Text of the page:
And this film is insanely frustrating because there is so much that is good about it amidst all the things that are terrible. The dialogue is lovely, with lovely lilting cadences, a real poetry to it; there are some genuinely great scenes. The visual design is gorgeous. The soundtrack, all violins and fear, is just as nice.

But. First, there's the disability thing. Shyamalan isn't great with disability in films anyway (see Split, Unbreakable) and the framing of Ivy, played by a sighted actor, as the personification of that old trope of the Blind Woman Who Sees Things That Others Don't (and it's always a woman) is really uncomfortable, because on the one hand, her Magic Blindness gives her the ability (she says) to see people's auras, and on the other hand, she's picked to brave the forest and go for help in "the Towns" outside because, as her father surmises, there is a chance she will not see the truth. As for Noah, he capers around like a jester. He talks nonsense. He mugs and prances. Maybe there are developmentally disabled or maybe autistic people who behave like that somewhere... But I'm struggling to imagine it. 
There are secrets in every corner of this village.
The ableism is The Village's ethical problem. And the film's strutural problem is That Twist.

It's a crunching, jarring twist the like of which only the most incompetent of chiropractors might dare to inflict, a painful twist that that does irreversible damage. I felt significantly stupider for having seen it.

Why don't they just live like Amish? I mean, it's not like people don't go and live in isolated communes all the time.

Why come up with the whole thing about monsters?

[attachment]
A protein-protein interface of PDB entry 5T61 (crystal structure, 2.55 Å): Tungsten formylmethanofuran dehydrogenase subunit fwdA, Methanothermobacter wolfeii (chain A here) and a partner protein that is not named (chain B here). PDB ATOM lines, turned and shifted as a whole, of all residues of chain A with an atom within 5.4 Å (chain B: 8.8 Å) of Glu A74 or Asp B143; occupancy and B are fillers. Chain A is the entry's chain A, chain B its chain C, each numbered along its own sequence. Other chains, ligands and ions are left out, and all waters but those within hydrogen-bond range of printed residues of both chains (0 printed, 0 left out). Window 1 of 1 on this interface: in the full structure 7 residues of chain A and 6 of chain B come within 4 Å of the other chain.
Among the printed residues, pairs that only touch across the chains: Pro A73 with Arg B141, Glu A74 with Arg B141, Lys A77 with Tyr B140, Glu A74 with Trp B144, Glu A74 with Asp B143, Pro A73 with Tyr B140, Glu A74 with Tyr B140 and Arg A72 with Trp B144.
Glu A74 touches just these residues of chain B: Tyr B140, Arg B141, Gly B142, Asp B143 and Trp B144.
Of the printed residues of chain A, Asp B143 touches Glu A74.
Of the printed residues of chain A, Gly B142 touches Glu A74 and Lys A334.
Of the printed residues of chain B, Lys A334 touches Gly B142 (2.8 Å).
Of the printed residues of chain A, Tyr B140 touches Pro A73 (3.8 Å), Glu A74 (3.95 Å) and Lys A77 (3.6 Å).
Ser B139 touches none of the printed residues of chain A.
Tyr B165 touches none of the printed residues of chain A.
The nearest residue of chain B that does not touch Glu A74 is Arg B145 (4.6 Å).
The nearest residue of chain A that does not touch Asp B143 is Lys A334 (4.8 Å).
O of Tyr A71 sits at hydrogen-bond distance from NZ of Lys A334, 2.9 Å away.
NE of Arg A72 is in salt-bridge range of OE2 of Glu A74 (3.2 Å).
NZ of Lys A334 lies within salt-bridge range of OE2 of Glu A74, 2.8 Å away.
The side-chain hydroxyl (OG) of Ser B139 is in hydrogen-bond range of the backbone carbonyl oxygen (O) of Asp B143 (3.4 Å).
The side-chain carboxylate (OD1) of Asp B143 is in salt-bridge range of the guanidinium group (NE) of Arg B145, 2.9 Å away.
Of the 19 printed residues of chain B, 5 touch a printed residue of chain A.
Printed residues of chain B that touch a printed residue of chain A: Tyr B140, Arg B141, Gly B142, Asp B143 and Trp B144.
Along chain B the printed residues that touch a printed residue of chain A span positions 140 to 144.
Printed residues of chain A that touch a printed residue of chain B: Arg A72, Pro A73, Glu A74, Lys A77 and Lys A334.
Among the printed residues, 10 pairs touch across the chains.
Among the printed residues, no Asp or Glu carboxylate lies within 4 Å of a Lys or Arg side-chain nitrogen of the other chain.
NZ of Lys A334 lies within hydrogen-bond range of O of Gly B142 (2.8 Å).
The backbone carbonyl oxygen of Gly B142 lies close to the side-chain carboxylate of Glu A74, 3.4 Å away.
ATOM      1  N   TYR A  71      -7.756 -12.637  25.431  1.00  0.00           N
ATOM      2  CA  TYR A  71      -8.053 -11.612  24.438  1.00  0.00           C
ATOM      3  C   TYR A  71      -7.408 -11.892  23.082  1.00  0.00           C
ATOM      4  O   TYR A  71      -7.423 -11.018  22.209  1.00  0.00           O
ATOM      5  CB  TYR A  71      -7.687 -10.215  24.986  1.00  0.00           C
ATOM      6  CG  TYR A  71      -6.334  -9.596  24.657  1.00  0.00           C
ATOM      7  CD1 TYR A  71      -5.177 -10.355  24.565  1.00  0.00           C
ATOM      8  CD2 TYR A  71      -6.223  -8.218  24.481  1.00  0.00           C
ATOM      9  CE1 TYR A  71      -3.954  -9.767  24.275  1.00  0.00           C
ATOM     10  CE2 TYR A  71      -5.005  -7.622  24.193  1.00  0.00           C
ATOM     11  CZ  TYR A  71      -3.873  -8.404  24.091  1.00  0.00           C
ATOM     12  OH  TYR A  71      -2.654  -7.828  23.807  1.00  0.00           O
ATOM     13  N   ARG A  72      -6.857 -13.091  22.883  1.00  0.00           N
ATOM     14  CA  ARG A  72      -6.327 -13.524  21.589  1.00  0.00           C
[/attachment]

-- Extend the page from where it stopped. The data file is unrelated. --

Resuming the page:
What is the purpose of the red-yellow colour coding?

Why would you even invent something as complex as the whole monsters in the woods story with its own rituals?

If all the village people are present at the funeral at the start of the film, who's in the forest making the howling noises (I mean, wouldn't they notice if one of the elders was absent)?

What happens when the elders start dying off? Do they pass on the secret?

And how many elders who know the secret are there anyway, because there has to be a critical mass, otherwise the inbreeding will be a real problem?

How much money would it actually have to cost to pay off the Federal Government to make several hundred acres of forest with a secret population a no-fly zone? What government agency would let you do that anyway?

How could you even do that!? 

All the lovely little cultural details, all the intriguing business with the flowers getting buried, all the gentle decency of the people and rhythms of their life, the wedding, the courtships, the communal meals. It all counts for nothing. It's all false. 

And The Village could be pretty compelling! I like the little cultural details. I quite like the subtext that they've withdrawn from the evils of the modern world, and people are still dying all over the place because the trade-off is rubella and typhoid and whatever else. I like this recognition that death still comes suddenly and painfully, and you can't escape from grief. And I think the scene where Kevin the park ranger (Charlie Hofheimer) meets Ivy is lovely, because you really do get the feeling that he's seen an insoluble mystery that will haunt him for the rest of his life, which is, if you think about it, one of the most folk horror parts of the film.
To the Towns.
The Village could be haunting and thought provoking. It's supposed to be haunting and thought provoking. It could be a wonderful meditation on how retreating to the past doesn't really fix anything, or a great examination of how we fool ourselves when we fool each other. How enterprises made for the good can go wrong. It wants to be.

But the average watcher is too busy going whaaaat!? at the extremity, at the sheer stupidity of the twist. The twist has made all the good parts of the film irrelevant, so that the second time you see it (and I watched it a second time, yes) you just find yourself irritated by the fake 19th century town with its fake 19th century ways because it's all fake, a long joke with nothing to it but the punchline.  

1 comment:

  1. Shyamalan's problem has always been that he's never seen why the twist in Sixth Sense works. He just thinks it's a twist. And that being a twist is therefore sufficient justification for the twist.